Author and conservative political commentator Katie Pavlich suggested that students should be able to carry guns on college campuses to prevent sexual assault during a lecture Tuesday at the Memorial Union.
Pavlich, author of the book “Assault and Flattery: The Truth About the Left and Their War on Women,” offered what she called a “conservative view” on sexual assault.
“We don’t live in a rape culture in the U.S.,” Pavlich said. “And it’s an affront to women all over the world who do live in rape cultures to say this.”
Pavlich suggested that criminalizing rape and teaching men not to rape is not effective and is only the start to ending sexual assault on campus. Her solution to the problem was allowing students to have concealed weapons on campus.
“Let’s keep teaching everyone that rape is barbaric, while also teaching them to defend themselves," she said.
Pavlich supported her argument with stories of women raped at gunpoint and stalked on college campuses. She explained that gun-free zones aren’t protecting students from violence, adding that universities fail to teach students how to handle violent situations on their own.
Seven U.S. states allow concealed carry weapons on college campuses due to state legislation, including Colorado, Idaho, Kansas, Mississippi, Oregon, Utah and Wisconsin. But Iowa is one of 23 states where colleges and universities are allowed to make their own decision banning or allowing concealed carry weapons, according to the National Conference of State Legislatures. Currently at Iowa State, it’s not allowed.
“We are asking for our own right to do what campus security cannot do,” Pavlich said. “The most appropriate reaction is sometimes pulling out a handgun and making sure your rapist never rapes again.”
Pavlich was met with resistance from multiple ISU students, including a large group of purple-clad students attending the lecture as part of an organized effort called “Standing up to Katie Pavlich and Rape Culture.” Itzel Padron Zuniga, junior in women’s studies, led the group.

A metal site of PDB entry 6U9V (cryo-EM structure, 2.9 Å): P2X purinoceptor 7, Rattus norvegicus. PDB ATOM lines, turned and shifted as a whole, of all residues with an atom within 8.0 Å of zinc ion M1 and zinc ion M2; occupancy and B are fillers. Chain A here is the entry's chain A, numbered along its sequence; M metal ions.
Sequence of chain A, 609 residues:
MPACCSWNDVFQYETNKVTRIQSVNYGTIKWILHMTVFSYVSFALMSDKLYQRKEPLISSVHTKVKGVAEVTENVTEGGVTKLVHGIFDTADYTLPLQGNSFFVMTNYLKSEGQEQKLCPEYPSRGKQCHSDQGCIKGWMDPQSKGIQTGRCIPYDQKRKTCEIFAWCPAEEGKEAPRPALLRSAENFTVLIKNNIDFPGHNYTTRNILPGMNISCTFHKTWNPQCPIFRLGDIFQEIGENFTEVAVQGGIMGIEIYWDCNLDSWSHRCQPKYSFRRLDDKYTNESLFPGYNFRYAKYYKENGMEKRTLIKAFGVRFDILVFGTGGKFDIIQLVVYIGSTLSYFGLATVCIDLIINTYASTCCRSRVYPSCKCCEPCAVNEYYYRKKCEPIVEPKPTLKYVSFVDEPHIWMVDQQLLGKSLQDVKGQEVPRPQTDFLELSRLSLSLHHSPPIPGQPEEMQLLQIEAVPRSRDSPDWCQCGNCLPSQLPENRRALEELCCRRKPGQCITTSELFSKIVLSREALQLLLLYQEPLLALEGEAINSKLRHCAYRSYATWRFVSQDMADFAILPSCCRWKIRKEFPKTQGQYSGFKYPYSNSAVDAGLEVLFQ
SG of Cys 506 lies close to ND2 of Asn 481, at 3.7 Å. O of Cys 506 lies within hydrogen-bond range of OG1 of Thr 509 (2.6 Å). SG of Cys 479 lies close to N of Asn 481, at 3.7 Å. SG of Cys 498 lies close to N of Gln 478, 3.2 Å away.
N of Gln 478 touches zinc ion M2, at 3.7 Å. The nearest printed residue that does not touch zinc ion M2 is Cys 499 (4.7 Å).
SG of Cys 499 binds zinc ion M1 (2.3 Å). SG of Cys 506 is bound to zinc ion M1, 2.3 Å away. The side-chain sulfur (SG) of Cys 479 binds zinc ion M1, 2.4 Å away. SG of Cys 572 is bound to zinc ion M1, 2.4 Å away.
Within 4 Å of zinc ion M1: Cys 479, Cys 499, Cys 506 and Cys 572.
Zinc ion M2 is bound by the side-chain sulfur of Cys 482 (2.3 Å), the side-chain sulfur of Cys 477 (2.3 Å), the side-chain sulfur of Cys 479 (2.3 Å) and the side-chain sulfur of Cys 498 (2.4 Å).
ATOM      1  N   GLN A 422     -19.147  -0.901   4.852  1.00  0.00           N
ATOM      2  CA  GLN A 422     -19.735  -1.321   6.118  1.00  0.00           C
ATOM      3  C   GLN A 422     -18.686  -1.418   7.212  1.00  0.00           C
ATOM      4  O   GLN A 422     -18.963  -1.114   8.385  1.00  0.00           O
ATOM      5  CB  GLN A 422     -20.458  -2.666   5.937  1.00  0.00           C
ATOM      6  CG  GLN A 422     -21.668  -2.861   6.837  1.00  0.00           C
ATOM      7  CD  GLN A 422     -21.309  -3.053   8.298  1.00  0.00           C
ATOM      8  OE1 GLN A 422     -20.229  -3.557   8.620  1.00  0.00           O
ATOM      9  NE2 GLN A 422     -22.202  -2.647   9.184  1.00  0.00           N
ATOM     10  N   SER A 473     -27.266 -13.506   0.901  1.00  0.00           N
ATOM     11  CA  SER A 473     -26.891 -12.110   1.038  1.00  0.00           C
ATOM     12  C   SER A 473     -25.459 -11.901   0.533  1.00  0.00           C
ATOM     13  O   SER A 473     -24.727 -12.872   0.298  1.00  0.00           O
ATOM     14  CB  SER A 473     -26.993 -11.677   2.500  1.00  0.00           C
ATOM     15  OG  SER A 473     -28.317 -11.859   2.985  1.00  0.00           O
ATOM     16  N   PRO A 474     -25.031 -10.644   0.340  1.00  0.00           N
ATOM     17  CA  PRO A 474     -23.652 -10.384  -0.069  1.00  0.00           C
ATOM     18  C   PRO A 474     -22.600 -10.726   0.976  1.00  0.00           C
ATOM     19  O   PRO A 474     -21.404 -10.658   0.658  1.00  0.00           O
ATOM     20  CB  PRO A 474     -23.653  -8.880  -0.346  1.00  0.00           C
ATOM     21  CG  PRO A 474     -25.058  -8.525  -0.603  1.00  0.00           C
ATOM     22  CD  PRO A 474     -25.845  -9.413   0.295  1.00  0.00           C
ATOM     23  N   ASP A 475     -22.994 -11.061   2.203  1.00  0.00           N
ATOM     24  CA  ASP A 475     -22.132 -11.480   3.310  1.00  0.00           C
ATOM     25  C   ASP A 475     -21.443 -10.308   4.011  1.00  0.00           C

“We asked people to wear purple here in solidarity with victims of sexual assault,” Zuniga said.
For Zuniga, adding guns to the issue of sexual assault undercuts the issue at hand.
“I think that comes from a huge misconception of how sexual assault happens,” she said. “To tell a woman to feel empowered with a gun undermines the fact that rapists aren’t in a dark alley. They’re people we know and love.”
Zuniga said that Americans haven’t really begun addressing the root of sexual assault – teaching people not to rape.
“We’re talking about what consent means – and how to identify consent in different situations,” Zuniga said. “We’re talking about a justice system that respects victims and holds rapists accountable for their actions.”
Pavlich’s presentation was sponsored by the College Republicans, the Committee on Lectures and Young America’s Foundation, an organization dedicated to promoting conservative ideals through presentations and campus lectures.
Nigel Hanson, president of the College Republicans and junior in political science, said that although the College Republicans have not taken an official stance on concealed carry laws on campus, he appreciated Pavlich’s views on sexual assault.
“It might be agitating, but she wants to work to fix the problem,” Hanson said. “I think it opened our eyes to some new perspective.”
Pavlich spent more than 25 minutes — from about 20 students — answering questions after her lecture, some from students who had been sexually assaulted by a friend or an acquaintance. Since the vast majority of rapes are perpetrated by acquaintances, students asked Pavlich how they should be expected to shoot someone they know.
“I’m not suggesting you do anything [in that situation],” Pavlich responded. “I’m suggesting that everyone has the option to do this.”
Robert Dunn, a senior in pre-business, said he agreed, saying that the point isn’t to put more blame on the victim; rather, it’s to give men and women the option to have weapons if it would make them feel safer.
“The constitution doesn’t end this side of Lincoln Way,” Dunn said. “Everyone should have the right to defend themselves.”
Pavlich also wanted to de-bunk the commonly held statistic from the Justice Department’s National Institute of Justice that one in five women on college campuses are sexually assaulted. Pavlich claimed that the number is actually much lower, saying that only about one in 1000 women are assaulted in their lifetimes, according to figures from conservative research “think-tank” American Enterprise Institute.
“Rather than interrogating the accuracy of the numbers, she’s replacing them with information bent to meet a conservative agenda,” said Michael Goebel, lecturer of the Women’s Studies Program.
“This talk was incredibly irresponsible,” Goebel said. “It was a ‘conservative take on sexual assault,’ but it was clear her intent was to advocate for concealed carry laws.”
Goebel was also shocked with the way Pavlich answered questions.
“She was condescending with every person who pushed her on her point,” Goebel explained. “There was no intellectual heft to it. She was shutting people down.”
Goebel added that none of Pavlich’s solutions addressed the real problem of sexual assault on campus.
“Saying, ‘it’s going to happen, so we might as well be armed for it,’ is defeatist at best,” Goebel said. “It’s not about creating a system that’s more equitable.”